“...OSS is good for so many reasons, but as a product person, one of the things I loved most was the way it could help shape what the product could be in the future. Because of the ecosystem that erupts around it.

You've already got such a huge advantage as the steward of the project, the most recognized brand in the ecosystem you created, the brand recognition in an enterprise conversation, and so with all of that head start I felt like we should just win on our merits. And if you can't win given all of that advantage then maybe you don't deserve to.” 

Meanwhile, in other corners of the Internet, people were also debating the language of the announcement:

While others were making a case for the uniqueness of Terraform, compared to other HashiCorp products:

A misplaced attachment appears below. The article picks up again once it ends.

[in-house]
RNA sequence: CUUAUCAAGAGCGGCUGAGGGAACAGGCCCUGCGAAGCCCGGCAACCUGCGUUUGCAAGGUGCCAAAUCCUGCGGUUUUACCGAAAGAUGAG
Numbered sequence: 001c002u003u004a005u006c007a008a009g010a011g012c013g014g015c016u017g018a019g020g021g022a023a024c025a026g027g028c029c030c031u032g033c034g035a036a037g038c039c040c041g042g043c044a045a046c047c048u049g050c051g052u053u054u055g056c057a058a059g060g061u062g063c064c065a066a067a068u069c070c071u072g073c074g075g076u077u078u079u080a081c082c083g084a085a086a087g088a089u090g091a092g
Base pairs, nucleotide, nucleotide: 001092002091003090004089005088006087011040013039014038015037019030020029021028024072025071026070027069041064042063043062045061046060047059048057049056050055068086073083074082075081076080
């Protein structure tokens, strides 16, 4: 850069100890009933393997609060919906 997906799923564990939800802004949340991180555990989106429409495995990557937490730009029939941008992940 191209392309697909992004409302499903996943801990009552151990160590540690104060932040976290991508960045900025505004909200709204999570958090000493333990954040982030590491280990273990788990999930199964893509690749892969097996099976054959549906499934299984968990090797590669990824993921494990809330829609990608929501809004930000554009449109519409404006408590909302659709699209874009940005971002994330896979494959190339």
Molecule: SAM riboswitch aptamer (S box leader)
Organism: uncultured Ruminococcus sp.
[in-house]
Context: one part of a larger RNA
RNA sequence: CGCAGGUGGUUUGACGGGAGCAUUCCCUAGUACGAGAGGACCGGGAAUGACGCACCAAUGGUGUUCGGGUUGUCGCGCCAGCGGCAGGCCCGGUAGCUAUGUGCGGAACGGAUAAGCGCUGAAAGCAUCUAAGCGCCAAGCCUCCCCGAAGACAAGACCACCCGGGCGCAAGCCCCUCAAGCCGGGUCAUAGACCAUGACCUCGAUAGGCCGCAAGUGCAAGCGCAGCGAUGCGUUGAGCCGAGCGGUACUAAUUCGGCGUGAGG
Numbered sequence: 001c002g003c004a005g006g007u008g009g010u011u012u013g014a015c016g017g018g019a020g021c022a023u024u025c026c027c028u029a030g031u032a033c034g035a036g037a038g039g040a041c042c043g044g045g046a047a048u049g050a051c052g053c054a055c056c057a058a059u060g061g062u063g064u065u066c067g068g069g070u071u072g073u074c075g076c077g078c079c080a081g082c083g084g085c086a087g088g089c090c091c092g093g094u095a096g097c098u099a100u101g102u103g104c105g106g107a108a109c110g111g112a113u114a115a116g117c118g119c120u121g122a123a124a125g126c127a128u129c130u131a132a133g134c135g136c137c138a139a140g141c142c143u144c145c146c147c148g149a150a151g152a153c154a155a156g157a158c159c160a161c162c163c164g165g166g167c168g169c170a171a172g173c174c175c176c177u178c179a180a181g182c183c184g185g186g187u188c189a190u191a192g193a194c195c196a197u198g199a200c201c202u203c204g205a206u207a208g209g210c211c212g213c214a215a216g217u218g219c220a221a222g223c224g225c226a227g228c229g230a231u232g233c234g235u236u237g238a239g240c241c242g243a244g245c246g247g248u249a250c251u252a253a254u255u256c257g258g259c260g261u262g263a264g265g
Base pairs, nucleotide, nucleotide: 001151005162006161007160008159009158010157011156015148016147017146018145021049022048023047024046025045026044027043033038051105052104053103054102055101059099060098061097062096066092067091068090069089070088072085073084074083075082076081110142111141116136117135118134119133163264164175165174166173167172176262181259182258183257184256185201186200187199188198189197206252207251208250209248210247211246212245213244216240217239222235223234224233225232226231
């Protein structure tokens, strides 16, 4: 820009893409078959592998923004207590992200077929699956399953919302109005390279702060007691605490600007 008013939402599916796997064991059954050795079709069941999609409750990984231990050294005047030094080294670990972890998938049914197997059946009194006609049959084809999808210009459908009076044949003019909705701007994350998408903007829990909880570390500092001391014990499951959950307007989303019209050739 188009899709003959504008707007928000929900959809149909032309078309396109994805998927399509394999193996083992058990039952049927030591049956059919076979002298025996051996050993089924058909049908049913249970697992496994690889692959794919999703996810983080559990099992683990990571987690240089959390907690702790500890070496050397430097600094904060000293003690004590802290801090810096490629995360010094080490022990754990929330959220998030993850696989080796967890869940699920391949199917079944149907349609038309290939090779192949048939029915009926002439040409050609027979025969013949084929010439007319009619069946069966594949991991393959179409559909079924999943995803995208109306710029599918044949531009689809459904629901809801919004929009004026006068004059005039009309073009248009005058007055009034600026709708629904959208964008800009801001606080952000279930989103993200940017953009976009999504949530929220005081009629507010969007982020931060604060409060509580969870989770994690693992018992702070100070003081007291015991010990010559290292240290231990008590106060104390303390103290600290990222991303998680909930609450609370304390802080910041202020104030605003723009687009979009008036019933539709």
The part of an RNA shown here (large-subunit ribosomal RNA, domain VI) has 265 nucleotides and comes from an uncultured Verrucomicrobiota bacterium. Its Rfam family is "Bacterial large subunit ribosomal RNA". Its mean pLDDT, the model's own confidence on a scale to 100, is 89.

And many had started looking ahead to see where the dominos would fall…

Introducing OpenTF

Just a few days later, on August 15th, the world was introduced to OpenTF; an initiative to keep Terraform open source.

The initiative made its case in this manifesto, outlining the principles of what a true open-source project should be and the negative implications of the license change.

These were echoed in this post by Yevgeniy Brikman, CEO of Gruntwork, that talked about the ‘virtuous cycle of open source and the destabilizing effect of the BSL license:

  • “If you’re a CTO, and you’re picking an IaC tool to use at your company, if you see that Terraform is BSL licensed, why take the risk? You’re now much more likely to go with alternative tools that are truly open-source and have no licensing headaches.
  • If you’re on the legal team at a company and reviewing the licenses your dev team wants to use, and you see BSL, why take the risk? You’re now much more likely to push back and put BSL on the banned license list.